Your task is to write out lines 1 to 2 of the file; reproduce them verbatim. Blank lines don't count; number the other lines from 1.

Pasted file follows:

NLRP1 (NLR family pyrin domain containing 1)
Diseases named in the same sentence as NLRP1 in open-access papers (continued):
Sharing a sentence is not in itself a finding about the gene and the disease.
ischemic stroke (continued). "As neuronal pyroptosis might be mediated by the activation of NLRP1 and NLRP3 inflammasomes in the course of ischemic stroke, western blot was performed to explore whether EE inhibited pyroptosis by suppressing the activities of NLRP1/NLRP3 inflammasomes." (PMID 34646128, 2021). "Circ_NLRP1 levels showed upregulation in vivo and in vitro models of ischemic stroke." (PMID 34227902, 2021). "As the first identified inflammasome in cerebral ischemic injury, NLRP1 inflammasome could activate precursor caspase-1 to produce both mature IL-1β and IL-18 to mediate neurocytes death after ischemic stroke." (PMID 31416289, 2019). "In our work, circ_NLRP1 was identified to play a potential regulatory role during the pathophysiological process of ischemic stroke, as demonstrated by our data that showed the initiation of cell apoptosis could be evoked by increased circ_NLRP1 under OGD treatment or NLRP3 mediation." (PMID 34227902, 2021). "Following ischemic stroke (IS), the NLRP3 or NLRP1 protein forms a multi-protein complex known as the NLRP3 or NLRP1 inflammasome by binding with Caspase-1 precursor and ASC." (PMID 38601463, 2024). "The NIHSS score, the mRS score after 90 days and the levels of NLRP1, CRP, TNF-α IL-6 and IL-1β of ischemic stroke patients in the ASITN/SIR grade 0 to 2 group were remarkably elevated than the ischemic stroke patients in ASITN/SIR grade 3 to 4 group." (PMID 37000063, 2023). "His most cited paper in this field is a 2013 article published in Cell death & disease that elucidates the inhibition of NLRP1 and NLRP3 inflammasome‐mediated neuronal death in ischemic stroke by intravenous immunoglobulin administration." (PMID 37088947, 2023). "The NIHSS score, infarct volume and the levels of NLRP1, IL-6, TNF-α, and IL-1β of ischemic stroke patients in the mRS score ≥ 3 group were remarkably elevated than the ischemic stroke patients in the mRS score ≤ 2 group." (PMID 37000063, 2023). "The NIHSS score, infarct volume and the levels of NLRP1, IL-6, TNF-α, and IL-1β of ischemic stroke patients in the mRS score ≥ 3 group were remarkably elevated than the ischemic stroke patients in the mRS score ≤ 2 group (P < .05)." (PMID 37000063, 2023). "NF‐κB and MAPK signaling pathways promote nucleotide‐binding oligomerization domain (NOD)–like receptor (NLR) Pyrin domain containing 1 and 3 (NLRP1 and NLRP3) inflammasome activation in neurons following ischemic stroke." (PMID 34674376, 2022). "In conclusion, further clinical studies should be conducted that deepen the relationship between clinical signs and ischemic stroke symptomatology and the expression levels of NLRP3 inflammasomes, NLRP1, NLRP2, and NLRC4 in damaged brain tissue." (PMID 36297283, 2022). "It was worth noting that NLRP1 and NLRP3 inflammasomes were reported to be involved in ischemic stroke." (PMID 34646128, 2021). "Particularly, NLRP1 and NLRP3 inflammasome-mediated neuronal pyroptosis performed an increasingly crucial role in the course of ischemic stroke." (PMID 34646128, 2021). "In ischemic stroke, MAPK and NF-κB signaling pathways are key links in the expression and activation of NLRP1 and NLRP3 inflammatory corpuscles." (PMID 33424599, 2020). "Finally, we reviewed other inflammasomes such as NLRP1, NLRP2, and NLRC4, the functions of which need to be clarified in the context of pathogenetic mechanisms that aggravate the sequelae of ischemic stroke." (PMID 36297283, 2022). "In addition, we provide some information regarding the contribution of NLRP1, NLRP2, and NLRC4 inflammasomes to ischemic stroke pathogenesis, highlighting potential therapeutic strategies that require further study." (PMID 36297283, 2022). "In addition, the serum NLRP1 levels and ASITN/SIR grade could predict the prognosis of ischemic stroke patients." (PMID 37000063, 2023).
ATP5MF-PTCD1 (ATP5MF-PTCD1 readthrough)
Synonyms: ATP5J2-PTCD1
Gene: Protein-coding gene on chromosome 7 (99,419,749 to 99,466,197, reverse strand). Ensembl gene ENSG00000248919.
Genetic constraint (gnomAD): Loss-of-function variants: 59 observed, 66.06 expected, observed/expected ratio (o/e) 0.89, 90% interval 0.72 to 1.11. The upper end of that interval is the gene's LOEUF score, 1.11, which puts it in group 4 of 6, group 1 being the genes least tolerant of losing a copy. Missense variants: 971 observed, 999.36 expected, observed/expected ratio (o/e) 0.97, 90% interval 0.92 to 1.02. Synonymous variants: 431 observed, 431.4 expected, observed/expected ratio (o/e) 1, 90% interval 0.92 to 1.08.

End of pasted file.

NLRP1 (NLR family pyrin domain containing 1)
Diseases named in the same sentence as NLRP1 in open-access papers (continued):